Lesson #214: Appreciating April through Ancient Eyes (Chaucer’s poetry)

I have been looking forward to April for some time, knowing that these lines from the 14th century poet Geoffrey Chaucer would be perfectly seasonable! 🌼

This Lesson is in 3 parts:

  • ✏️ A modern translation of Chaucer’s medieval poem’s opening lines (with a vocabulary list)
  • ✏️ The original lines in medieval English (just for your curiosity!)
  • ✏️ Some thoughts and explanations to help you appreciate it all the more!


When that April, with his showers sweet,

The drought of March has pierced to the root,

And bathed every vein [plant vein] in such liquor

Of which virtue [power] the flower is engendered [conceived, born],

When Zephyrus [gentle west wind] with his sweet breath

Has also inspired life [breathed life] into every field and wood,

The tender shoots; and the young sun

Has in the Ram [the zodiac sign, Aries – mid-April] his half-course run,

And small birds make melody,

That sleep all the night with open eyes,

So Nature pricks them in their hearts –

Then folk long to go on pilgrimages,

And palm-carriers [pilgrims] seek foreign shores,

For distant shrines, renowned in sundry lands;

And specially, from every shire’s end

Of England, to Canterbury they went,

The holy blissful martyr [St Thomas à Becket, martyred in 1170] there to seek

Who had helped them when they were sick.



drought: a season without rain

liquor: a rich liquid, sometimes alcoholic – but not in this case]

shoots: small new buds or plant growths

has in the Ram his half-course run: This describes the path that the sun takes across the sky around mid-April – it is described as a kind of ‘run’ or journey here.

melody: a pleasant tune

long to go: [they] deeply want, desire to go …

pilgrimages, pilgrims: A pilgrim is a person who travels rough to a holy place, usually to pray or for penance (self-punishing ritual for purification, because of having sinned). A pilgrimage is the journey taken by pilgrims.

renowned: famous [for something]

sundry: various

shire: an English county (district with its own council)

shrine: a holy place, usually with associations or relics (sacred things) connected with a saint or martyr (someone who was killed for their religion).

Canterbury: a small town in Kent, south-east England. It is also the place where Saint Thomas à Becket was killed during a church service in 1170; it was said that even after death he had powers to heal sicknesses, which is why many pilgrims in Chaucer’s story are travelling down to Canterbury on a pilgrimage. Canterbury is also the official seat of the Anglican Church in England.

Disclaimer: The lines above are my rough translation (I am not a middle-English scholar by any means!) of the lines below, which Geoffrey Chaucer wrote around 1387-1400. 👇

📜 These are part of the ‘Prologue’ or introductory section of his stories-in-verse collection, The Canterbury Tales. They are famous as one of the earliest works in English literature that is still studied and enjoyed today. Here are the original lines, and you can find here an interesting recording on YouTube of how these words might have sounded when pronounced according to medieval English rules.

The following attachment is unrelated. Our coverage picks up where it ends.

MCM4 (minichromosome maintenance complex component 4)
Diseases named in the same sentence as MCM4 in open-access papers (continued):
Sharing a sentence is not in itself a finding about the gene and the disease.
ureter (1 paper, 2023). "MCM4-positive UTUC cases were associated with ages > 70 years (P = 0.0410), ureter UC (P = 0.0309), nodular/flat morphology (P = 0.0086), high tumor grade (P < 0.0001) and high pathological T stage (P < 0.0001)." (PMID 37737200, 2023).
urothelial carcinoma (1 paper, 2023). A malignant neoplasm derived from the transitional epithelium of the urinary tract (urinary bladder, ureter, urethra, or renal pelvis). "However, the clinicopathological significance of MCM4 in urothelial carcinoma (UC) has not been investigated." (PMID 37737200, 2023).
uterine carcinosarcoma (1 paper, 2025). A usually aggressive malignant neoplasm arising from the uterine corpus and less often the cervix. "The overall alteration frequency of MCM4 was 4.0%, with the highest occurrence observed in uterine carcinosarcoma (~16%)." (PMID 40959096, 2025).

Whan that Aprille with his shoures soote,

The droghte of March hath perced to the roote,

And bathed every veyne in swich licóur

Of which vertú engendred is the flour;

Whan Zephirus eek with his swete breeth

Inspired hath in every holt and heeth

The tendre croppes, and the yonge sonne

Hath in the Ram his halfe cours y-ronne,

And smale foweles maken melodye,

That slepen al the nyght with open ye,

So priketh hem Natúre in hir corages,

Thanne longen folk to goon on pilgrimages,

And palmeres for to seken straunge strondes,

To ferne halwes, kowthe in sondry londes;

And specially, from every shires ende

Of Engelond, to Caunterbury they wende,

The hooly blisful martir for to seke,

That hem hath holpen whan that they were seeke.


Notice 3 things here:

  1. Many middle-English words look or sound a bit like French words – this is because the Normans (from northern France) had conquered England in the Battle of Hastings (1066) and French was even the language of the English nobility for many years. Chaucer was writing in the English of his time, which was the language that the common people spoke but which was influenced by some French words. So if you notice any words in modern English that sound like they came from French, it is likely that these words were introduced into the language more or less around the time of Chaucer.
  • Thanks to the Poetry Foundation for highlighting some ‘e’ letters at the end of each line here – this helps readers to remember that these syllables were emphasised or stressed when spoken aloud in medieval or middle-English. (If you are curious about how the English language changed over the years, you might like to read Lesson #177 where I describe the different stages or eras of the English language’s development.)
  • 😉 Lastly, don’t worry about not understanding most of these medieval lines – I don’t expect you to! In fact, most native English speakers don’t either! That is part of the fun found in reading a poem like Chaucer’s once in a while – it helps us to appreciate how much has since changed (or not changed) in terms of language and our experience of Springtime! 🌷🌼🌻
by J. E. Gibbons

English language tutor and researcher at 'Learn English Through Literature' (2024)